The compassionate leader

CK Pairee

A myth buster of the power of the understated  

There is a common perception in the world that a strong leader is not compassionate. While it is true that a good leader has to often take tough and unpopular decisions, there is clearly no correlation to being unempathetic or uncompassionate. In fact, I believe it is the opposite.  

In the past, leaders naturally evoked associations of a commanding and an aggressive authority. In recent years however, the concept of leadership has evolved.  Empathy is today a very common jargon and used voraciously. Clearly in today’s world, I believe there is greater emphasis on leadership attributes like listening, communication, empathy, and emotional intelligence. 

Why is it important? 

A McKinsey report says that relationships with the management is a top factor in employees’ job satisfaction.  Unfortunately, research also shows that most people find their managers to be far from ideal. In another survey by McKinsey, 75 percent of the participants said that the most stressful aspect of their job was their immediate boss. The situation is dire and there is a much-needed change in leadership. In fact, studies also show that compassionate leaders perform better and foster more loyalty and engagement by their teams, and this becomes especially critical during a crisis. 

Compassion as a concept 

‘Compassion’ in the dictionary means ‘a concern for the sufferings or misfortunes of others.’ It is a desire to see others happy and the willingness to do something to help make it happen. I think it is a basic quality every human being must have – work or otherwise! There is no greater happiness in looking after your team and taking genuine interest in them. 

Compassion becomes even more critical for leaders of today, especially while dealing with tough times like the past few years of the pandemic. It is in fact one of the pillars in business recovery. While in the midst of a crisis, leaders tend to focus on the work and display a more controlling leadership style. However, it is equally important to be aware of your team’s internal struggles and worries so that you can be of help to them. While it is no piece of cake, I believe it is a critical skill for sure.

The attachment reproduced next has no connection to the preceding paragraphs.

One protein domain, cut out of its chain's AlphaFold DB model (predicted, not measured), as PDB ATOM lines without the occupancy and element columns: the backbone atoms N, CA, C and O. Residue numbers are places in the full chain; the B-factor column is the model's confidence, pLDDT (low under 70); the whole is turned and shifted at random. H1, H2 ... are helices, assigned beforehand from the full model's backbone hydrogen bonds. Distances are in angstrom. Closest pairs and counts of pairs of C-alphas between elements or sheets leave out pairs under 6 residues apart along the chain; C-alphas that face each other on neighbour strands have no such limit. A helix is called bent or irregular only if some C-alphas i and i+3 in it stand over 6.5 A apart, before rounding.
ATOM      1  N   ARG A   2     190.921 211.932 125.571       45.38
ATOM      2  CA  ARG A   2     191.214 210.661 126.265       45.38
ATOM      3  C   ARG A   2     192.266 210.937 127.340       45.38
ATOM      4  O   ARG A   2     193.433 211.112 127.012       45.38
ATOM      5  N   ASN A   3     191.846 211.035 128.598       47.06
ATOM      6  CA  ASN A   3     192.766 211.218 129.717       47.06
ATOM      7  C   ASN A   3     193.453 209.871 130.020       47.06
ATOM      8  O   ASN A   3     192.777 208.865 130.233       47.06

Is it a dichotomy?  

Something that I’ve heard again and again over the years is that a good human cannot be a tough leader! I am vehemently against this thought process.  I have always believed in being a humane leader with the ability to make tough decisions. 

Many a times, I’ve had people talk to me about how they have had to make a choice about being compassionate or being a leader. People pride themselves in having made this tough choice in their leadership career, for they feel that is the only way to go. I wonder why making tough decisions must come at the price of making yourself inhuman. As humans also, we need to make some tough decisions.  

As a leader, I have had to make many tough decisions over the years myself. It is difficult, certainly, but cannot be dodged. Does that make me a bad human? Does taking on the responsibilities that come with leadership make you heartless? This is a perpetual puzzle for leaders. Many end up making a choice and decide to either be a good human or an effective leader. I have also been accused of being too friendly with my team members, when it came to work, I do believe you can be objective while being friendly. 

In Conclusion. 

Through compassion, leaders can exhibit care, build resilience, and position their teams in such a manner that they can positively reimagine a better future. Being humane and connecting with others will help leaders in the long run to become better listeners, identify potential, be open and perceptive.  

Leaders must refocus their energies back to their most essential element, that is making a positive impact in other people’s lives. 

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